Photo Information

U.S. Marines and airmen extract a simulated casualty at Osan Air Base in the Republic of Korea March 19. Extraction was one of the response scenarios during a chemical, biological, radiological and nuclear joint training exercise with Marine Wing Headquarters Squadron 1 CBRN and 51st Civil Engineer Squadron CBRN. The week-long bilateral training event enabled Marines and airmen to learn different tactics, techniques and procedures.

Photo by Lance Cpl. Mandaline Hatch

U.S. Marines, airmen, Republic of Korea troops train for contamination

27 Mar 2015 | 1st Marine Aircraft Wing

OSAN AIR BASE, OSAN, Republic of Korea — U.S. Marines and airmen along with Republic of Korea airmen came together for a chemical, biological, radiological and nuclear joint training exercise at Osan Air Base in the Republic of Korea March 16. 

“The 1st Marine Aircraft Wing CBRN Platoon is designed to provide a consequence management team in support of consequence management missions abroad,” said Chief Warrant Officer 4 Brian R. Barksdale, a CBRN officer with Marine Wing Headquarters Squadron 1, 1st Marine Aircraft Wing, III Marine Expeditionary Force. “To train for our mission, Marines go through a series of consequence management like training.”

MWHS-1 CBRN and 51st Civil Engineer Squadron CBRN learned different tactics, techniques and procedures from one another during the week-long bilateral training event.

“This week is focused on joint training with the 51st Civil Engineer Squadron, and additionally with the ROK CBRN Air Force in an effort to increase interoperability between the United States Marine Corps, the Air Force and the CBRN community as a whole,” said Barksdale, from Casper, Wyoming. 

Thursday’s training concentrated mainly on response scenarios. Airmen led response scenario stations in the morning and Marines followed led in the afternoon. Groups of Marines and airmen rotated around to the different stations working together and learning from one another.

“The Marine Corps is more of an expeditionary force and they’re more of a station-side force,” said Cpl. Donald L. Harmon, a CBRN defense specialist with the Marine wing squadron from Cleveland, Ohio. “We can learn how they would work on an airstrip and they can learn how we work in an expeditionary setting.”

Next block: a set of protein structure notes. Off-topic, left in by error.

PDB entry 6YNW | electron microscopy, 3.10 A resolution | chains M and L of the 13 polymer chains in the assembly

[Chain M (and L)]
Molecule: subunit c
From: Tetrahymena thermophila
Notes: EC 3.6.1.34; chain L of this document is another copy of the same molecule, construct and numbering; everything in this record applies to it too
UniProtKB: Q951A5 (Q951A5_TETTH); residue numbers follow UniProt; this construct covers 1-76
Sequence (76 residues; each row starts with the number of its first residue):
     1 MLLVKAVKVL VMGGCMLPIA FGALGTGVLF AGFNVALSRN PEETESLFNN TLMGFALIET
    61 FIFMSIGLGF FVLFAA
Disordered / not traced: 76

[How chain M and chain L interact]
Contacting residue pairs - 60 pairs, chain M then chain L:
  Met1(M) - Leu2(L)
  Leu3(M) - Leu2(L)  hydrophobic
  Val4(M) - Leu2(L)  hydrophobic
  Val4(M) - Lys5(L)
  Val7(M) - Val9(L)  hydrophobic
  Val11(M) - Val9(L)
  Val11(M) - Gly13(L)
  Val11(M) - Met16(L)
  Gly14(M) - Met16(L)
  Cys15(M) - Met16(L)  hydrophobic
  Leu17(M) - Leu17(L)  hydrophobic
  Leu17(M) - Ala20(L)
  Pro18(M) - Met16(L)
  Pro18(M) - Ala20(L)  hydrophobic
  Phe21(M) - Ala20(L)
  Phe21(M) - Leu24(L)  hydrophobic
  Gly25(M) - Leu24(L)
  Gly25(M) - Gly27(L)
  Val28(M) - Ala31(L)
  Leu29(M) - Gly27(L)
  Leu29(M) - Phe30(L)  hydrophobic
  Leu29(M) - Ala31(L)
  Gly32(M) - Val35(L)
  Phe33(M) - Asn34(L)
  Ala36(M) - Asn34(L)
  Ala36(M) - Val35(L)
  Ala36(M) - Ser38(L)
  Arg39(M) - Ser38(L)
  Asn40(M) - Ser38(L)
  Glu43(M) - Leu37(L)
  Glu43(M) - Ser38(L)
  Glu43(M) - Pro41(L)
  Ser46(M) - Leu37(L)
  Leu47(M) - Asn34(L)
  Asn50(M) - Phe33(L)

ROK Air Force CBRN also came out to participate in the joint training exercise to brief and demonstrate some of their decontamination operations to U.S. forces. 

Lieutenant Sung Yong Song, a ROK Air Force CBRN specialist, said they have the same mission as U.S. forces, and it’s important to learn some of the differences between the two countries. 

“We have learned that we don’t have a whole lot of differences between us with the way we do our jobs,” said Staff Sgt. Eva M. Gaus, an emergency manager with 51st Civil Engineer Squadron, 51st Mission Support Group, 51st Fighter Wing, Seventh Air Force, from Milton, Florida.

While there are many similarities, there are also differences in their methods. 

“We have a standard war fighting publication that sets the baseline for all of us, but the individual standard operation procedures between the Air Force and the Marine Corps is slightly different, so it’s trying to overlap the two and come up with one team, one fight,” said Barksdale.

Response scenarios were only one of the six training days the Marines and airmen participated in. They trained in tactics, techniques and procedures exchange and equipment employment. 

Training concluded with a response fitness test on Friday. The test is used to provide the incident commander knowledge regarding the amount of air consumption a responder uses in a high stress environment. 

“I would definitely say that we met the mission’s intent of identifying some of the different procedures between our CBRN Air Force counterparts and us, so we can better come together,” said Barksdale. “This mission isn’t solely a Marine Corps mission. It’s a joint mission that we need to work with our Air Force counterparts.”